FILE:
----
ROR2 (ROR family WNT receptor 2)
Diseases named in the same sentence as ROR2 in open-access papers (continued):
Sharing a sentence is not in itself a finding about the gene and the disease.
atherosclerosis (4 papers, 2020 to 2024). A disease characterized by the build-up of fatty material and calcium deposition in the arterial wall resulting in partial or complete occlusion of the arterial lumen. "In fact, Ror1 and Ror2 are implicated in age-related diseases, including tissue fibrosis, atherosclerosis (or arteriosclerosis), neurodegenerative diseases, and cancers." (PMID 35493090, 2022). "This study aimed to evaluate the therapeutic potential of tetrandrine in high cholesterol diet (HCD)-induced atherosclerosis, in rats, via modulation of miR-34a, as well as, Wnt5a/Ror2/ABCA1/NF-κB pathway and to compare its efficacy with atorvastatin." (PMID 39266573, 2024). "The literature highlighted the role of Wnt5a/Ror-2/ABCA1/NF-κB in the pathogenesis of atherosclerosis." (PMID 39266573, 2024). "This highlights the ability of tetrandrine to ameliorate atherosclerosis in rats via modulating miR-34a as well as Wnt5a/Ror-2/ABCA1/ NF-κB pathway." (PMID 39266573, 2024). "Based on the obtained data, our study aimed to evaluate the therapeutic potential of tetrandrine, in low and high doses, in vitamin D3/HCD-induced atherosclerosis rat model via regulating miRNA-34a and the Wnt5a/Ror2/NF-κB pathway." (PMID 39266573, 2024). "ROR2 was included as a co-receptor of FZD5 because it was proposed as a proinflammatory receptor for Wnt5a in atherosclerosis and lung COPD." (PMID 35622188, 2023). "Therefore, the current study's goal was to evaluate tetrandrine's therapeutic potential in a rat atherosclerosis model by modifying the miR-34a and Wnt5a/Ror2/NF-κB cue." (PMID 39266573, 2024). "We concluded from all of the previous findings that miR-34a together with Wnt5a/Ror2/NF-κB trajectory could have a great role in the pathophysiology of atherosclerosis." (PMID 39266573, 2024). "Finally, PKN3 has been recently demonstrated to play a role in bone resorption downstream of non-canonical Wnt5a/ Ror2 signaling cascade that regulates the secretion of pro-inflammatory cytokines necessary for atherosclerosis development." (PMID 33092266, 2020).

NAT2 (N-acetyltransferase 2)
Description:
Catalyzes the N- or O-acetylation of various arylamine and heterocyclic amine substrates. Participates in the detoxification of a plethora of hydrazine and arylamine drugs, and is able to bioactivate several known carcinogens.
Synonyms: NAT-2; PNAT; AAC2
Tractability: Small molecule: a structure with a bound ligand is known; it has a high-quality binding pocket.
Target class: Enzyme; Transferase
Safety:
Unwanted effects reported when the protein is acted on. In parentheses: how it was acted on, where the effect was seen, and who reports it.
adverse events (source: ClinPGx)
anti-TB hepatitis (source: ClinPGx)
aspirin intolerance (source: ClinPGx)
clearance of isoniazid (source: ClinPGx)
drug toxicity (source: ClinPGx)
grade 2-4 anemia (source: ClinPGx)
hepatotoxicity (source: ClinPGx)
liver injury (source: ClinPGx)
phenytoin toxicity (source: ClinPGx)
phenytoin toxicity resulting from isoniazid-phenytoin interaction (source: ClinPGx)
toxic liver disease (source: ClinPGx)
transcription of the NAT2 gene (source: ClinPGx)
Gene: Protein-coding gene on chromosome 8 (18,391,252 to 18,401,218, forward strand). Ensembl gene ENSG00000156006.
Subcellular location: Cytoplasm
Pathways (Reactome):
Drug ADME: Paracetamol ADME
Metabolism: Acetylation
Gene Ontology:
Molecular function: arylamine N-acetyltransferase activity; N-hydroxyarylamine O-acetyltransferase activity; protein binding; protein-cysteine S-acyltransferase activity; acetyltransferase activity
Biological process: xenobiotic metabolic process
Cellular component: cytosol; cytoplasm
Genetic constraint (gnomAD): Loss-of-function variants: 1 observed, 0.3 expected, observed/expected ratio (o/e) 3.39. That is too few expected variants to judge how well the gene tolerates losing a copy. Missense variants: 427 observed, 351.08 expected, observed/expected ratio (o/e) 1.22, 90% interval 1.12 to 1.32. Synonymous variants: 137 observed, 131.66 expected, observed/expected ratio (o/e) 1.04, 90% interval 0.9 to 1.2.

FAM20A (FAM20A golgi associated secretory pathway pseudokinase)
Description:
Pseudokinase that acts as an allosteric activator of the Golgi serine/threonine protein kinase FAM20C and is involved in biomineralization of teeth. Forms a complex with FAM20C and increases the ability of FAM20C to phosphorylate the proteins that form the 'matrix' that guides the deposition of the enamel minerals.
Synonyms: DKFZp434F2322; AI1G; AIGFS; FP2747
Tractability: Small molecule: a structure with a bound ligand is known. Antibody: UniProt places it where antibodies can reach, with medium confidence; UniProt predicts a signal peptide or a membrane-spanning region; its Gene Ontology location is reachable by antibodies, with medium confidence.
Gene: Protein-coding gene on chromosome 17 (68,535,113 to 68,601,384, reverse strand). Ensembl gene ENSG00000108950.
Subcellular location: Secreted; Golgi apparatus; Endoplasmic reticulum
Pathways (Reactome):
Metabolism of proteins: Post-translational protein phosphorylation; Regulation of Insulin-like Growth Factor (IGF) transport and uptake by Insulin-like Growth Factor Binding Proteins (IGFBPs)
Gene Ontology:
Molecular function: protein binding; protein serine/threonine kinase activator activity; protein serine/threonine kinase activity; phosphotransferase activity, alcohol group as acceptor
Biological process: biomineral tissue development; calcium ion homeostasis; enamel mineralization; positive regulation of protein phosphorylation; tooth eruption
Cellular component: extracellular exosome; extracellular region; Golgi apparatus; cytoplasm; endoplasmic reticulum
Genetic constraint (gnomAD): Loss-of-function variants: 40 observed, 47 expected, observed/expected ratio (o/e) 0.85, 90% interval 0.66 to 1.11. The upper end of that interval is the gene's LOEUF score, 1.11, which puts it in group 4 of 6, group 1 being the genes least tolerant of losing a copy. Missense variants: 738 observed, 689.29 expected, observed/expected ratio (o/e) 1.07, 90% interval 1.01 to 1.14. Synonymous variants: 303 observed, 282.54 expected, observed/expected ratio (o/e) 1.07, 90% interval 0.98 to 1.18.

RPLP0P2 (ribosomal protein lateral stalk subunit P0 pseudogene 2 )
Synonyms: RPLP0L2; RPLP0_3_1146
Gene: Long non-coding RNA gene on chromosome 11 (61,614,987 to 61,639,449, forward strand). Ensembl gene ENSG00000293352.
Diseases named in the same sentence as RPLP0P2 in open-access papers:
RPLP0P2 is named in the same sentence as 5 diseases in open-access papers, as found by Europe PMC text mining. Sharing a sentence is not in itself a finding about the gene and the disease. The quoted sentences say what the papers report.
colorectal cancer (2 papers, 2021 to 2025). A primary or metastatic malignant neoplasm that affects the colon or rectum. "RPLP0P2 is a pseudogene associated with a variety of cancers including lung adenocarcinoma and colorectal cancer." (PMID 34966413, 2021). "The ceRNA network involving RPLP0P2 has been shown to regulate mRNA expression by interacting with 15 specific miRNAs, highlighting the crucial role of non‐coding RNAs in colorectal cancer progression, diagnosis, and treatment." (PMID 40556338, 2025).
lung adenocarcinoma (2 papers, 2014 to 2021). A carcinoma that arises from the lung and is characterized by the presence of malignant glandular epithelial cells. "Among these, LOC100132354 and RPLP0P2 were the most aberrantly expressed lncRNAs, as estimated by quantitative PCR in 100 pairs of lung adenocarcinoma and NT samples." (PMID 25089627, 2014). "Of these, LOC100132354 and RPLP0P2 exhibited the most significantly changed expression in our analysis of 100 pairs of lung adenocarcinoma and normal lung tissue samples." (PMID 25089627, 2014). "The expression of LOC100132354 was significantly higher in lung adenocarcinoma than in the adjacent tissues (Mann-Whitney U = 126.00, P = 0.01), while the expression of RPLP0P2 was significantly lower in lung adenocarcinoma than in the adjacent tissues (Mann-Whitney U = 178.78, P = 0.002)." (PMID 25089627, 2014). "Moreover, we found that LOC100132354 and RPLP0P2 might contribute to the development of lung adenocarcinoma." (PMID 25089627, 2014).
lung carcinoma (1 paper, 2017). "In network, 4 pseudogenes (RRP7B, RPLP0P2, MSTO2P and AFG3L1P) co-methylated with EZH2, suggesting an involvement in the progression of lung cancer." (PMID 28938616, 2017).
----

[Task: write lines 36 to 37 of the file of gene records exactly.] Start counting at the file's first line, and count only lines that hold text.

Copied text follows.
Description:
Pseudokinase that acts as an allosteric activator of the Golgi serine/threonine protein kinase FAM20C and is involved in biomineralization of teeth. Forms a complex with FAM20C and increases the ability of FAM20C to phosphorylate the proteins that form the 'matrix' that guides the deposition of the enamel minerals.